Over the past few years, the role of technology in the day-to-day lives of people has expanded. Key trends such as increased distribution and consu­mption of video and multimedia servi­ces, growth in digital payments, uptake of mo­bile gaming and other user engagement platforms have all contributed to­wards the generation of more complex and dynamic traffic patterns that impose new requirements on modern networks.

Given the context, the need to make networks more agile, scalable and adaptable has become more apparent now than ever. Therefore, operators are now inc­reasingly looking at solutions such as open RAN (O-RAN)  and cloud in an eff­ort to modernise their network infrastructure. Telecom operators all over the world are warming up to the idea of replacing their legacy radio access networks (RANs) with O-RAN as they look to lower their capex and opex amidst rising capital in­ten­sity and subdued subscriber and reve­nue growth. By disaggregating the software and hardware eleme­nts of networks, O-RAN has the pot­ential to reduce operators’ dependency on a single vendor and bring down network-re­lated costs. Fur­ther, by enabling operators to in­crease the number of their network infrastructure partners, O-RAN can help operators bu­ild better and more cost-effective 5G networks. Further, op­erators are ex­plo­ring the idea of tying up their O-RAN de­ploy­ments with new-age technologies such as AI, ML, big data, cloud and virtualisation to automate the software components of their O-RAN ar­chi­tecture. Besi­des en­han­­cing operational efficiency, the use of these technologies is helping operators make their networks more intelligent and scalable.

A look at some of the key technologies being deployed by operators across O-RAN architectures and their benefits…

Use of AI and ML

O-RAN solutions can apply data science leveraging AI/ML technologies to significantly improve performance, and operation automation, through algorithms that learn from experience and continuously im­­­prove the system. As such, operators have started harnessing advanced AI and ML applications to improve the network performance of O-RAN and enhance end-user experience. O-RAN gives much gr­eater flexibility to integrate AI and ML algorithms into RAN management. AI al­go­rithms help operators analyse vast amounts of traffic data and network load in real time, without impacting the capacity of the network. This makes it possible to obtain instant traffic predictions in the network, without the need for extra hardware or manual site visits. AI and ML are currently being used for forecasting quality parameters, detecting anomalies in the system and predicting failures. Further, with the help of AI and ML, operators are able to adjust network conditions, thereby ensuring proper load balancing and seamless transfer of an active call or data session from one cell in a cellular network or from one channel to another.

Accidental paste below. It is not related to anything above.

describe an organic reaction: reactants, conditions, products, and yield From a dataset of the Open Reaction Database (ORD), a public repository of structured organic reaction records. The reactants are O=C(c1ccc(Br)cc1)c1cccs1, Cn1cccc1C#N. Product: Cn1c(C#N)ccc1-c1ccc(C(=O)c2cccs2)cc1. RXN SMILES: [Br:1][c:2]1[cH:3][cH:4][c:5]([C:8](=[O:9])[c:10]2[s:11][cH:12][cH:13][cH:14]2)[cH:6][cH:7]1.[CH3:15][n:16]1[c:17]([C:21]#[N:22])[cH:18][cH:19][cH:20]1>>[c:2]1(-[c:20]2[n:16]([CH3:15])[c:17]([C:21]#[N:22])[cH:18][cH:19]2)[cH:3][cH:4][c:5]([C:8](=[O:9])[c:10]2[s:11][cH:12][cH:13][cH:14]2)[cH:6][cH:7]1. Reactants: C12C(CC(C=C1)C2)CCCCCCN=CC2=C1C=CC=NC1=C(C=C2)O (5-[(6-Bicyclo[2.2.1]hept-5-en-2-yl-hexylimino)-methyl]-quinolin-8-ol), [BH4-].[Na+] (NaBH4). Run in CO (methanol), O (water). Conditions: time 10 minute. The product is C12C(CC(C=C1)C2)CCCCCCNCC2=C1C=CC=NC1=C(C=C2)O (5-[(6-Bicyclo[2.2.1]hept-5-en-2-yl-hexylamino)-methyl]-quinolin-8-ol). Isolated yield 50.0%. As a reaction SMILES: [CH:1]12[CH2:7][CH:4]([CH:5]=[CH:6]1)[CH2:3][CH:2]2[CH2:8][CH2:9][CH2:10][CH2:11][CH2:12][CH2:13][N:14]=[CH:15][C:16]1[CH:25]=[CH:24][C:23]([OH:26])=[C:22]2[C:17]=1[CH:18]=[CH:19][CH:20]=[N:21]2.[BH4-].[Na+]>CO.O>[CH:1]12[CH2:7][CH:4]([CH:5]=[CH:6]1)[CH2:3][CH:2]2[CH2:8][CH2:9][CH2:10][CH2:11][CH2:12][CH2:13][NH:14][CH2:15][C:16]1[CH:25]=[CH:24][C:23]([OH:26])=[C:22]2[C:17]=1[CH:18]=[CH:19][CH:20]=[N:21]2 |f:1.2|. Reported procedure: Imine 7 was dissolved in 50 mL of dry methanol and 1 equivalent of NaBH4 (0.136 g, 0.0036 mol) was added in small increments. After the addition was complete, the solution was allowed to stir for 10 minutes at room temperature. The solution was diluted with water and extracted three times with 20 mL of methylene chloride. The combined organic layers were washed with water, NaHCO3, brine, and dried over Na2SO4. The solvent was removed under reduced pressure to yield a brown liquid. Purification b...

O-RAN provides flexibility in terms of disaggregation and interfaces and, therefore, it can optimally use AI/ML for optimisation and automation. O-RAN provides multiple touchpoints in terms of open interfaces to perform data collection and information enrichment. This  can be used for model training to enable intelligent feedback mechanisms for AI/ML-based closed-loop automation. Open RAN supports open APIs like xApps and rApps for real-time and non-real-time model implementation and decision-making, which allows the accommodation of multiple models and selection of the best-suited solution for the use case.

Going forward, many RAN features, which traditionally have been manually programmed, will rely on AI capabilities to handle the increasing complexity of current and future networks.

Use of big data analytics

With the use of big data analytics in an O-RAN system, operators can obtain a visual representation of patterns and abnormalities in their networks and enable network intelligence across all the O-RAN network elements, including the O-RAN contr­o­ller, edge core and security gateway pr­oduct suites. The technology can be used to store, process and analyse a large am­ount of complex data, both structured as well as unstructured, and the insights from the same could then be used to enhance the service quality for retail end-users and enterprises. Several operators have already started using big data solutions to ensure fast visibility and analysis to accelerate network optimisation and fault resolution. By obtaining massive, dynamic network maps and multidimensional analytics that up­date in seconds, operators are able to ac­hieve in-depth multilayer troubleshooting from the core to the cell site and connected devices.